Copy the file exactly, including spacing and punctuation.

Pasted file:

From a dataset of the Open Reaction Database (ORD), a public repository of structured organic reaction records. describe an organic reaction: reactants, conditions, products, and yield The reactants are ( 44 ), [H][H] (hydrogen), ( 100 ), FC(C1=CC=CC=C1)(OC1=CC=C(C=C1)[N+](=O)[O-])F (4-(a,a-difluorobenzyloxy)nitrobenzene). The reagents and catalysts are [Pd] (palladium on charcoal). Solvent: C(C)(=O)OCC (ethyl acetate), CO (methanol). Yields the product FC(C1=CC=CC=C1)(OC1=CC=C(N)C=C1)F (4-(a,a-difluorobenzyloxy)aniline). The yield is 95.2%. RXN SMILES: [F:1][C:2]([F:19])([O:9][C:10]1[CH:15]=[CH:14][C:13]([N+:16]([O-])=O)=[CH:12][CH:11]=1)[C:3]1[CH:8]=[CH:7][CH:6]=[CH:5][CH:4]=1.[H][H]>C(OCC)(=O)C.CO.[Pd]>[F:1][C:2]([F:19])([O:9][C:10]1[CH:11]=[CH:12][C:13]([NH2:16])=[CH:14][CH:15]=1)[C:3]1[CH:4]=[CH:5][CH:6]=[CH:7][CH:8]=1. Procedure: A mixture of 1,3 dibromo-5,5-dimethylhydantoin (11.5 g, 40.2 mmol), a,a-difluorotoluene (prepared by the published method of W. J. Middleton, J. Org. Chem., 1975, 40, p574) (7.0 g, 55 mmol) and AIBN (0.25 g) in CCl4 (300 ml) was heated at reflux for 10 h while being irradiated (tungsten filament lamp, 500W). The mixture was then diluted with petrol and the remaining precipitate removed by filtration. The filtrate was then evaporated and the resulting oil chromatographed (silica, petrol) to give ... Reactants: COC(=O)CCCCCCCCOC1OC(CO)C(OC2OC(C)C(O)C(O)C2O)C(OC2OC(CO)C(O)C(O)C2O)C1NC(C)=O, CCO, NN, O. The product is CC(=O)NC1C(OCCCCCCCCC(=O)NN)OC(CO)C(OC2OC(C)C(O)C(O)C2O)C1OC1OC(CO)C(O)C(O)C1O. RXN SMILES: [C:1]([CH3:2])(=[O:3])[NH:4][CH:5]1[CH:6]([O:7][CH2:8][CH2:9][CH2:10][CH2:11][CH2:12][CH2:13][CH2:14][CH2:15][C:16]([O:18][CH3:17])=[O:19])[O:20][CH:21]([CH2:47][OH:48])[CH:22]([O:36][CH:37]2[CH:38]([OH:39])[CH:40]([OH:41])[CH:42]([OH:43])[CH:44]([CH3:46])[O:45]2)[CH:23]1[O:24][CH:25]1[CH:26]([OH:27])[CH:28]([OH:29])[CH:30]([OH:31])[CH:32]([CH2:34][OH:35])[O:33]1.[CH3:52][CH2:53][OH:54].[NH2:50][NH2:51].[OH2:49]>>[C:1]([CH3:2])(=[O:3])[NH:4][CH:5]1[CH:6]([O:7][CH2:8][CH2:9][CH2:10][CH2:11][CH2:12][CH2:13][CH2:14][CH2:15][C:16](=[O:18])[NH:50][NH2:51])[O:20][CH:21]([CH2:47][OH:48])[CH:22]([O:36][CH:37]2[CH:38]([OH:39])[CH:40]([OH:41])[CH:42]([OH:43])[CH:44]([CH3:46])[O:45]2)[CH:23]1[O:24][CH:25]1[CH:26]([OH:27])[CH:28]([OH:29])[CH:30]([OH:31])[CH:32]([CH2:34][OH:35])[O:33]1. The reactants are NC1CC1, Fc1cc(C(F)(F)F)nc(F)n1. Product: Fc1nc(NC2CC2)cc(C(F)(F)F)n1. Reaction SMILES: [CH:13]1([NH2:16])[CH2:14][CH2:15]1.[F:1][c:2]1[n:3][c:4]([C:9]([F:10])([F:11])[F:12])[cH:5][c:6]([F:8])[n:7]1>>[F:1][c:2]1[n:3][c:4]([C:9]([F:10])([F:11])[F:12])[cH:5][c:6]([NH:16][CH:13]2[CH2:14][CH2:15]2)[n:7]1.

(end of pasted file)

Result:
From a dataset of the Open Reaction Database (ORD), a public repository of structured organic reaction records. describe an organic reaction: reactants, conditions, products, and yield The reactants are ( 44 ), [H][H] (hydrogen), ( 100 ), FC(C1=CC=CC=C1)(OC1=CC=C(C=C1)[N+](=O)[O-])F (4-(a,a-difluorobenzyloxy)nitrobenzene). The reagents and catalysts are [Pd] (palladium on charcoal). Solvent: C(C)(=O)OCC (ethyl acetate), CO (methanol). Yields the product FC(C1=CC=CC=C1)(OC1=CC=C(N)C=C1)F (4-(a,a-difluorobenzyloxy)aniline). The yield is 95.2%. RXN SMILES: [F:1][C:2]([F:19])([O:9][C:10]1[CH:15]=[CH:14][C:13]([N+:16]([O-])=O)=[CH:12][CH:11]=1)[C:3]1[CH:8]=[CH:7][CH:6]=[CH:5][CH:4]=1.[H][H]>C(OCC)(=O)C.CO.[Pd]>[F:1][C:2]([F:19])([O:9][C:10]1[CH:11]=[CH:12][C:13]([NH2:16])=[CH:14][CH:15]=1)[C:3]1[CH:4]=[CH:5][CH:6]=[CH:7][CH:8]=1. Procedure: A mixture of 1,3 dibromo-5,5-dimethylhydantoin (11.5 g, 40.2 mmol), a,a-difluorotoluene (prepared by the published method of W. J. Middleton, J. Org. Chem., 1975, 40, p574) (7.0 g, 55 mmol) and AIBN (0.25 g) in CCl4 (300 ml) was heated at reflux for 10 h while being irradiated (tungsten filament lamp, 500W). The mixture was then diluted with petrol and the remaining precipitate removed by filtration. The filtrate was then evaporated and the resulting oil chromatographed (silica, petrol) to give ... Reactants: COC(=O)CCCCCCCCOC1OC(CO)C(OC2OC(C)C(O)C(O)C2O)C(OC2OC(CO)C(O)C(O)C2O)C1NC(C)=O, CCO, NN, O. The product is CC(=O)NC1C(OCCCCCCCCC(=O)NN)OC(CO)C(OC2OC(C)C(O)C(O)C2O)C1OC1OC(CO)C(O)C(O)C1O. RXN SMILES: [C:1]([CH3:2])(=[O:3])[NH:4][CH:5]1[CH:6]([O:7][CH2:8][CH2:9][CH2:10][CH2:11][CH2:12][CH2:13][CH2:14][CH2:15][C:16]([O:18][CH3:17])=[O:19])[O:20][CH:21]([CH2:47][OH:48])[CH:22]([O:36][CH:37]2[CH:38]([OH:39])[CH:40]([OH:41])[CH:42]([OH:43])[CH:44]([CH3:46])[O:45]2)[CH:23]1[O:24][CH:25]1[CH:26]([OH:27])[CH:28]([OH:29])[CH:30]([OH:31])[CH:32]([CH2:34][OH:35])[O:33]1.[CH3:52][CH2:53][OH:54].[NH2:50][NH2:51].[OH2:49]>>[C:1]([CH3:2])(=[O:3])[NH:4][CH:5]1[CH:6]([O:7][CH2:8][CH2:9][CH2:10][CH2:11][CH2:12][CH2:13][CH2:14][CH2:15][C:16](=[O:18])[NH:50][NH2:51])[O:20][CH:21]([CH2:47][OH:48])[CH:22]([O:36][CH:37]2[CH:38]([OH:39])[CH:40]([OH:41])[CH:42]([OH:43])[CH:44]([CH3:46])[O:45]2)[CH:23]1[O:24][CH:25]1[CH:26]([OH:27])[CH:28]([OH:29])[CH:30]([OH:31])[CH:32]([CH2:34][OH:35])[O:33]1. The reactants are NC1CC1, Fc1cc(C(F)(F)F)nc(F)n1. Product: Fc1nc(NC2CC2)cc(C(F)(F)F)n1. Reaction SMILES: [CH:13]1([NH2:16])[CH2:14][CH2:15]1.[F:1][c:2]1[n:3][c:4]([C:9]([F:10])([F:11])[F:12])[cH:5][c:6]([F:8])[n:7]1>>[F:1][c:2]1[n:3][c:4]([C:9]([F:10])([F:11])[F:12])[cH:5][c:6]([NH:16][CH:13]2[CH2:14][CH2:15]2)[n:7]1.